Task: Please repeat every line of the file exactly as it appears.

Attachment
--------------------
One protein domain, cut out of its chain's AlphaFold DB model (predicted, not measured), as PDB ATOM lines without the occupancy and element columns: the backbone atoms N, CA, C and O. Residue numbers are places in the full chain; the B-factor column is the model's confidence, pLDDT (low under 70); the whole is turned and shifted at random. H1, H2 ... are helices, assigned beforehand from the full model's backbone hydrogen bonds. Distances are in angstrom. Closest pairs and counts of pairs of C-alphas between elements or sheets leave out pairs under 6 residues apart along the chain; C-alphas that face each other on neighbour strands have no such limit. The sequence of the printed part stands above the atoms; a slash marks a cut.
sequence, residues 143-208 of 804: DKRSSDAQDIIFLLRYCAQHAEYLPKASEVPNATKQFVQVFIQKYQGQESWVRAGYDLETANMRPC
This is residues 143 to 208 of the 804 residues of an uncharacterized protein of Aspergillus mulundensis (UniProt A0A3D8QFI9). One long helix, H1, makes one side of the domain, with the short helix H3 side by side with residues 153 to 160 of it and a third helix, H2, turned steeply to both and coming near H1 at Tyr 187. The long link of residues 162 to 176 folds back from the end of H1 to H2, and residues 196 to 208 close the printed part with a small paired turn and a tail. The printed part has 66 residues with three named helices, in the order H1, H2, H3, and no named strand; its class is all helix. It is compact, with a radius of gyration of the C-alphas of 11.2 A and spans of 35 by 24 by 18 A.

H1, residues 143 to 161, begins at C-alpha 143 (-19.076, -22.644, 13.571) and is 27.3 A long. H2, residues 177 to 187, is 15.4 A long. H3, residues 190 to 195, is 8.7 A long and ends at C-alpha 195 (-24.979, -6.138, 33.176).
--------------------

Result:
One protein domain, cut out of its chain's AlphaFold DB model (predicted, not measured), as PDB ATOM lines without the occupancy and element columns: the backbone atoms N, CA, C and O. Residue numbers are places in the full chain; the B-factor column is the model's confidence, pLDDT (low under 70); the whole is turned and shifted at random. H1, H2 ... are helices, assigned beforehand from the full model's backbone hydrogen bonds. Distances are in angstrom. Closest pairs and counts of pairs of C-alphas between elements or sheets leave out pairs under 6 residues apart along the chain; C-alphas that face each other on neighbour strands have no such limit. The sequence of the printed part stands above the atoms; a slash marks a cut.
sequence, residues 143-208 of 804: DKRSSDAQDIIFLLRYCAQHAEYLPKASEVPNATKQFVQVFIQKYQGQESWVRAGYDLETANMRPC
This is residues 143 to 208 of the 804 residues of an uncharacterized protein of Aspergillus mulundensis (UniProt A0A3D8QFI9). One long helix, H1, makes one side of the domain, with the short helix H3 side by side with residues 153 to 160 of it and a third helix, H2, turned steeply to both and coming near H1 at Tyr 187. The long link of residues 162 to 176 folds back from the end of H1 to H2, and residues 196 to 208 close the printed part with a small paired turn and a tail. The printed part has 66 residues with three named helices, in the order H1, H2, H3, and no named strand; its class is all helix. It is compact, with a radius of gyration of the C-alphas of 11.2 A and spans of 35 by 24 by 18 A.

H1, residues 143 to 161, begins at C-alpha 143 (-19.076, -22.644, 13.571) and is 27.3 A long. H2, residues 177 to 187, is 15.4 A long. H3, residues 190 to 195, is 8.7 A long and ends at C-alpha 195 (-24.979, -6.138, 33.176).